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Rule #1: Don’t lie

“The drug was screaming my name. I wanted to get clean, but I didn’t know how. I learned how to act from you guys at residential,”
                                    --Nikiya, 18, youth residential treatment graduate


Nikiya dropped out at 15. She smoked marijuana with her dad so he wouldn’t be a mean drunk. At 16, she started using meth. She is brutally frank about her life before a juvenile judge sent her to the Gracepoint-ACTS Youth Residential Treatment campus in Thonotosassa. “I’ve been beaten, choked. I lost everything. I passed out on the lawn of the house where my boyfriend made meth and he left me there. I punched my grandma!”

Living on couches and on drugs, Nikiya spent so much energy to avoid feeling the pain. “Drugs don’t let you think in a logical manner. They train the brain not to think about pain. When I opened my mind and dealt with the pain, I could go back to school and get the grades,” she said.

In therapy at Thonotosassa, Nikiya asked questions she had never asked herself. She spent a few days at Gracepoint Children’s Crisis Unit healing her stress and depression. She listened to people at Narcotics Anonymous meetings. She connected to their stories, and found coping ideas she tried herself. She wrote letters to people who had hurt her, and threw them in the trash. That part really helped. Writing helped so much that Nikiya wrote an essay that was published in the regional NA newsletter “Clean Times.”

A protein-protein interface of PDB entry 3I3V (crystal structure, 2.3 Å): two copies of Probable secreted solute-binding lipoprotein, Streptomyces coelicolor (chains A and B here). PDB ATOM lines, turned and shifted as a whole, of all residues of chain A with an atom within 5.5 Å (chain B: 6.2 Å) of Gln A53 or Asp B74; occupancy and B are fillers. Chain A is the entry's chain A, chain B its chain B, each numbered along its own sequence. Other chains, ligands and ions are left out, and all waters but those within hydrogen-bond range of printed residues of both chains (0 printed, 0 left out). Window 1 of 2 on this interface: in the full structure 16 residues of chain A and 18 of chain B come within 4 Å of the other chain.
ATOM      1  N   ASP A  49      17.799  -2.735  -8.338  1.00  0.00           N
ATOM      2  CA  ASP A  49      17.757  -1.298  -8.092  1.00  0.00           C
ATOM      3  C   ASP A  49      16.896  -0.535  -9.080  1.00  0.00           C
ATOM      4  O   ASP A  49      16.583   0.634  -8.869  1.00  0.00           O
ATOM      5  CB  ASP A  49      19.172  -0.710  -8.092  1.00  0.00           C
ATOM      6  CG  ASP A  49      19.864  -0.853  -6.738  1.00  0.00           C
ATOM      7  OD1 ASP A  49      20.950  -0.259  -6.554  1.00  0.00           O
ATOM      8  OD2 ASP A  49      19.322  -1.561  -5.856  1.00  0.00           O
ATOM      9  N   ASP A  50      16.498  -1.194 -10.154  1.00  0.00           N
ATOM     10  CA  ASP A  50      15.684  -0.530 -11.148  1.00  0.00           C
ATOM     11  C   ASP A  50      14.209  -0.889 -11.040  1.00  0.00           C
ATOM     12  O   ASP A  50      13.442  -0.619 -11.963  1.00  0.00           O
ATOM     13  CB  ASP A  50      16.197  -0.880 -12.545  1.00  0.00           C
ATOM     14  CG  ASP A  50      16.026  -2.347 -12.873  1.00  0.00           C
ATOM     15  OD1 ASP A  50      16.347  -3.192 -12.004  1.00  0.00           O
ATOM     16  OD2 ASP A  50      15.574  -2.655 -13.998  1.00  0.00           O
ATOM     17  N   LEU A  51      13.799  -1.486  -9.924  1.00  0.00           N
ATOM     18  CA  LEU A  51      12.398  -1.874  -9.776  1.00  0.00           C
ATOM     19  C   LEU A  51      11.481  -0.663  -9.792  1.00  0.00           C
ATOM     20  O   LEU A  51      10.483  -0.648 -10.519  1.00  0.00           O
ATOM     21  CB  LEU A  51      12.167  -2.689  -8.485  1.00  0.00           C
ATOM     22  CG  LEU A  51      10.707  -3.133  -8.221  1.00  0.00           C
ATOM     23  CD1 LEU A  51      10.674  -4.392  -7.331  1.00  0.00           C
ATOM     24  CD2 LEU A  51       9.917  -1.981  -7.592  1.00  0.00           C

Nikiya has been sober nine months, she’s apologized to people who are important to her and she’s determined not to go back. She’s found her personal power…don’t lie…to yourself or anyone else. “I learned to tell people politely how I think and what I think,” she said.

Determined to return to school, Nikiya is just as determined not to use drugs. “I told people that if they are about the drugs, don’t bring it to me. I am not going to mess up my life like I did the first time,” she said. Now earning As and Bs she is studying for FCAT and taking agriculture classes. “It takes a lot to get me upset now. I want to go to school all the time,” she said.

She uses that newfound personal power to guide her. “I was at the fairgrounds the night those kids started trouble. As soon as I saw there was a problem, I got my friend and we left. My grandma picked us up. Before, I would have been in the middle of it,” she said.

Nikiya is looking for a job working with animals, aiming for a career in veterinary medicine.

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